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The Globe and Mail

As gas theft rises, B.C.'s model of paying upfront generates interest

At her Shell Canada gas station in Victoria, Julie Kines hasn't had someone steal gasoline in the past five months. That's because the province made it mandatory starting in February for consumers to pay for their gasoline before they start pumping.

"It took a little bit to catch on," Ms. Kines said of the new law, created largely in response to the death of Grant De Patie, a 24-year-old gas-station attendant killed in 2005 while trying to prevent a fuel theft at a station in Maple Ridge, B.C. A 16-year-old boy pleaded guilty to manslaughter in the case.

"I think it makes it a lot safer for [my workers]... and it's protecting the business as well because you're not getting the gas-and-dash," said Ms. Kines, who used to have at least one consumer every week leave the station without paying.

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With a recent rise in gas thefts across the country this summer - some of which have led to injuries as a result of an attendant, or police, giving chase - others are eyeing the B.C. model.

And some police forces, including the Calgary Police Service, are touting the benefits of the prepay method.

"If I was a businessman and I was losing bottom-line money out of my pocketbook, for the little bit of inconvenience ... to come in and pay in advance, I would be implementing that certainly," said Kevin Brookwell, Calgary police spokesman.

But Dave Collins, a director of the Canadian Independent Petroleum Marketers Association, said that if gas stations were to adopt the policy, it would have to be provincewide.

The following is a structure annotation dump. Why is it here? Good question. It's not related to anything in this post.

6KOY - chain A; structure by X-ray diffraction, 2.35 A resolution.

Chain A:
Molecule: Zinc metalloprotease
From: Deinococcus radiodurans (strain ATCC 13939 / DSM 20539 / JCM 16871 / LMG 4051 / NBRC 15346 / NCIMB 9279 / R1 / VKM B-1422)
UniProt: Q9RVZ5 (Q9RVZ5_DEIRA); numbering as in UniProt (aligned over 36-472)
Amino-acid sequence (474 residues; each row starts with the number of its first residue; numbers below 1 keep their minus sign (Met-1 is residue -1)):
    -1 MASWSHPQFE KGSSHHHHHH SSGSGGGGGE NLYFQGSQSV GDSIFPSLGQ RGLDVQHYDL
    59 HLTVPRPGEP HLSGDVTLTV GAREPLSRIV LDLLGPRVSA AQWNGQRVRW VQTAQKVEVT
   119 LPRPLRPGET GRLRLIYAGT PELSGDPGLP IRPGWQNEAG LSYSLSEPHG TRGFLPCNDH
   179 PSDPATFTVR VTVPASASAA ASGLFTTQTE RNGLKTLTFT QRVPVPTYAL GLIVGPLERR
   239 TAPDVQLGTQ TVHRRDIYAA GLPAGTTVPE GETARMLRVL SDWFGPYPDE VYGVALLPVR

Should it remain a voluntary decision to introduce prepayments, he says. It could destroy a gas station's business in some cases because a consumer who doesn't want the inconvenience of buying $40 worth of gas in advance will simply go elsewhere.

"The economic downside of doing that on your own is just devastating," he said.

Despite interest from the industry, other provinces show little sign of following B.C.

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Earlier this summer, after a 33-year-old gas station attendant was run over by a car as its driver allegedly sped away without paying, Nova Scotia Premier Rodney MacDonald told local media, "I don't want to be in a situation where we are legislating everything that happens in business. It's not my government's philosophy."

Last week, an Ontario government spokeswoman said it is also not considering any legislation similar to B.C.'s. Neither is Alberta.

"We certainly empower any gas station - if they want to go 'pay before' then they have that right," said Barrie Harrison, spokesman for Alberta's Ministry of Employment and Immigration, adding that employers should also educate their employees about how to safely respond to gas theft.

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